2023 Judges

Shortlisted projects will be featured in a special edition of the AR and all finalists will present their work to our acclaimed judging panel in London this November to win the £5,000 prize.


Afaina de Jong founded AFARAI in 2005 in Amsterdam, an interdisciplinary practice that treads the line between art and architecture. The practice has worked on projects with many renowned institutions around the world, including the design of the Slavery exhibition at the Rijksmuseum in 2021, which was then on display at the UN earlier this year, and Space of Other for the Dutch Pavilion at the Venice Biennale 2021. De Jong is the head of the Contextual Design MA department at Design Academy Eindhoven and has lectured at Columbia University GSAPP in New York, KTH in Stockholm and the Rhode Island School of Design in Providence.

Carmody Groarke

Andy Groarke founded London-based practice Carmody Groarke with Kevin Carmody in 2006, having met while working at David Chipperfield Architects, and won the AR Emerging awards in 2010. Recent projects include the Windermere Jetty Museum in the Lake District from 2019 and a temporary structure encasing Charles Rennie Mackintosh’s Hill House in Scotland from the same year.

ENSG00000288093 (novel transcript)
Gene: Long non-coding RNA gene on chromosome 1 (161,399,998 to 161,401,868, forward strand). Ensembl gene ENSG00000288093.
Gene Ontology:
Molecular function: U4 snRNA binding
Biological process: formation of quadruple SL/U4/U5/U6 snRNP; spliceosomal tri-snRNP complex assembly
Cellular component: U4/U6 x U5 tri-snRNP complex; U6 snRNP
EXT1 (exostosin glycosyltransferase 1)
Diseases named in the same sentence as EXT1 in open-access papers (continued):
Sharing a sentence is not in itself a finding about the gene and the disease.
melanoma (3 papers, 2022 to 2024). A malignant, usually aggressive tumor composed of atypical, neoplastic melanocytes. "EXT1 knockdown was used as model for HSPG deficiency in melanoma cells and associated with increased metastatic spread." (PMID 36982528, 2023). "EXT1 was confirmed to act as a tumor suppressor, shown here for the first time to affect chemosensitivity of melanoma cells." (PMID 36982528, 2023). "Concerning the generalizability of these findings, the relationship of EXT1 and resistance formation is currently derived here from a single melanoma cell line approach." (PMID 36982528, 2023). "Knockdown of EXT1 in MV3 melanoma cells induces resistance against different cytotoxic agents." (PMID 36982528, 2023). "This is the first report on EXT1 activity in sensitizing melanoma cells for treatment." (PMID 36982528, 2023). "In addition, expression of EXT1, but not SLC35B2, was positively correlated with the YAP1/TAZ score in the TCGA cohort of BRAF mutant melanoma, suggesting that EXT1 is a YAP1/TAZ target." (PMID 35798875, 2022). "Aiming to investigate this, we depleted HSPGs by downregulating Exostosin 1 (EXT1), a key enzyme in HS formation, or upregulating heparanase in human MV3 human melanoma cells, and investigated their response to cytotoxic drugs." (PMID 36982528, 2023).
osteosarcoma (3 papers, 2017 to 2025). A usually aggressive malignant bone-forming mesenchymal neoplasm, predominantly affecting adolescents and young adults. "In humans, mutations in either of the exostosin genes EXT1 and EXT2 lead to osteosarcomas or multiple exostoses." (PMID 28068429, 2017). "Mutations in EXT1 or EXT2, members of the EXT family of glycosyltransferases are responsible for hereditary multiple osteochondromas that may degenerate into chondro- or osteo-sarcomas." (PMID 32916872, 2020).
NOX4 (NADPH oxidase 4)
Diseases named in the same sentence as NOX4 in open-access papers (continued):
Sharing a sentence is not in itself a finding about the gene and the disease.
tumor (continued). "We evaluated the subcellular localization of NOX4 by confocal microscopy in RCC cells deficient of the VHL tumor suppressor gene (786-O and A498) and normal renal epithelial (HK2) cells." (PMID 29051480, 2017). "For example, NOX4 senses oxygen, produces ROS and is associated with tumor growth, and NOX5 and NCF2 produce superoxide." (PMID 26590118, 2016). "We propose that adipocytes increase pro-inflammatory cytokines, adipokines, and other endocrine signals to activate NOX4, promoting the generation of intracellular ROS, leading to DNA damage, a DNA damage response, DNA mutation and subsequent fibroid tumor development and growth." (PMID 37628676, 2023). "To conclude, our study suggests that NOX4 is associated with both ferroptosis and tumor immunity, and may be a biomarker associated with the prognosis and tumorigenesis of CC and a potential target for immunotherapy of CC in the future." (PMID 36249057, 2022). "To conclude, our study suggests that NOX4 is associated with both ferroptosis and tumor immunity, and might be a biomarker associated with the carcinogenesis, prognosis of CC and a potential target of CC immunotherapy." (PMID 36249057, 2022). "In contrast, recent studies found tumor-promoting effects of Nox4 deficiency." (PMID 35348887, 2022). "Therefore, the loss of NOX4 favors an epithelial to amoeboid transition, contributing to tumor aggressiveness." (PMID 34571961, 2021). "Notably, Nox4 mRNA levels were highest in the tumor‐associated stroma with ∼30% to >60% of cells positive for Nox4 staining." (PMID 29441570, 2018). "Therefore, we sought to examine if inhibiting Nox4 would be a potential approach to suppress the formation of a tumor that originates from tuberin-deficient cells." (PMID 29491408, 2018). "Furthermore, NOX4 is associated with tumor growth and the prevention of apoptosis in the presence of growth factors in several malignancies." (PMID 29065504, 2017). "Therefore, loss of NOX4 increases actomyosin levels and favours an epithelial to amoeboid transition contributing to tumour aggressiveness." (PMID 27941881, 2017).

Groarke has taught internationally at the Barlett School of Architecture, the Royal College of Art, Porto Academy and the University of Stuttgart, and is a visiting professor of practice at the University of Sheffield.

Taller de Arquitectura Mauricio Rocha

Mauricio Rocha founded his practice in Mexico City in 1991, and was shortlisted for the AR Emerging awards in 2009 for the School of Plastic Arts in Oaxaca. Since then, Rocha has designed buildings around Mexico, many in collaboration with the architect Gabriela Carrillo, who was a partner at the practice between 2012 and 2019.

Projects include the Centro de Invidentes y Débiles Visuales (Centre for the Blind and Visually Impaired) in 2001 – and the renovation of a library on the site in with Carrillo in 2015 – the Pátzcuaro Criminal Courts from 2015, a brick studio for Rocha’s mother in 2016, and most recently the extension of the Museo Anahuacalli in Mexico City.